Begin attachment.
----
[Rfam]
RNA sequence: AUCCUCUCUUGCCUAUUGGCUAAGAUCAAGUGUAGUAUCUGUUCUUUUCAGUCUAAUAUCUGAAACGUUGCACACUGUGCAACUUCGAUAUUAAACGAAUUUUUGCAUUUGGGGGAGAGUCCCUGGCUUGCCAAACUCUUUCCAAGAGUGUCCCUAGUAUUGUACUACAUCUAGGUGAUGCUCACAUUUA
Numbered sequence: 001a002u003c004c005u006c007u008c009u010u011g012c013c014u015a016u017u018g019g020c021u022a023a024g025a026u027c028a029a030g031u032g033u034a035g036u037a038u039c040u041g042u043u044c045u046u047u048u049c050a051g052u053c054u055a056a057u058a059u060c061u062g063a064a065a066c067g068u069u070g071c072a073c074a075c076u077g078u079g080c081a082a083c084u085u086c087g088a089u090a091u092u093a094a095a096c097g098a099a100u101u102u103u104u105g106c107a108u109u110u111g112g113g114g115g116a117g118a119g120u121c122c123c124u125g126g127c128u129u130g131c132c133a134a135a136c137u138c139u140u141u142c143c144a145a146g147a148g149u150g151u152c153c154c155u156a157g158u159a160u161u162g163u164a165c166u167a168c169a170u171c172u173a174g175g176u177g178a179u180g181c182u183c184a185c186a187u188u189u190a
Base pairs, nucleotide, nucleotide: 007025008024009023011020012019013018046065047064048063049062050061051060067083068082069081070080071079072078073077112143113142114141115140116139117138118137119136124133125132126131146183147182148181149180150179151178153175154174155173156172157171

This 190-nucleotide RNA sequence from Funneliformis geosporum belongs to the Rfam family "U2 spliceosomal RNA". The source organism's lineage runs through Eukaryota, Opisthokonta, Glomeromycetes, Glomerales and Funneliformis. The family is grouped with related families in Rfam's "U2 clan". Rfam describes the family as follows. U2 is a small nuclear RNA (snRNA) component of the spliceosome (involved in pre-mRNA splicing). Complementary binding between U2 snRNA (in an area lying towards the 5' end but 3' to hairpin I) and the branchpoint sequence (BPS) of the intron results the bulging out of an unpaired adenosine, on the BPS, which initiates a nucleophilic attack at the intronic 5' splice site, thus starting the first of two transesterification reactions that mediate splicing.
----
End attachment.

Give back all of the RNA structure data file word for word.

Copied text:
[Rfam]
RNA sequence: AUCCUCUCUUGCCUAUUGGCUAAGAUCAAGUGUAGUAUCUGUUCUUUUCAGUCUAAUAUCUGAAACGUUGCACACUGUGCAACUUCGAUAUUAAACGAAUUUUUGCAUUUGGGGGAGAGUCCCUGGCUUGCCAAACUCUUUCCAAGAGUGUCCCUAGUAUUGUACUACAUCUAGGUGAUGCUCACAUUUA
Numbered sequence: 001a002u003c004c005u006c007u008c009u010u011g012c013c014u015a016u017u018g019g020c021u022a023a024g025a026u027c028a029a030g031u032g033u034a035g036u037a038u039c040u041g042u043u044c045u046u047u048u049c050a051g052u053c054u055a056a057u058a059u060c061u062g063a064a065a066c067g068u069u070g071c072a073c074a075c076u077g078u079g080c081a082a083c084u085u086c087g088a089u090a091u092u093a094a095a096c097g098a099a100u101u102u103u104u105g106c107a108u109u110u111g112g113g114g115g116a117g118a119g120u121c122c123c124u125g126g127c128u129u130g131c132c133a134a135a136c137u138c139u140u141u142c143c144a145a146g147a148g149u150g151u152c153c154c155u156a157g158u159a160u161u162g163u164a165c166u167a168c169a170u171c172u173a174g175g176u177g178a179u180g181c182u183c184a185c186a187u188u189u190a
Base pairs, nucleotide, nucleotide: 007025008024009023011020012019013018046065047064048063049062050061051060067083068082069081070080071079072078073077112143113142114141115140116139117138118137119136124133125132126131146183147182148181149180150179151178153175154174155173156172157171

This 190-nucleotide RNA sequence from Funneliformis geosporum belongs to the Rfam family "U2 spliceosomal RNA". The source organism's lineage runs through Eukaryota, Opisthokonta, Glomeromycetes, Glomerales and Funneliformis. The family is grouped with related families in Rfam's "U2 clan". Rfam describes the family as follows. U2 is a small nuclear RNA (snRNA) component of the spliceosome (involved in pre-mRNA splicing). Complementary binding between U2 snRNA (in an area lying towards the 5' end but 3' to hairpin I) and the branchpoint sequence (BPS) of the intron results the bulging out of an unpaired adenosine, on the BPS, which initiates a nucleophilic attack at the intronic 5' splice site, thus starting the first of two transesterification reactions that mediate splicing.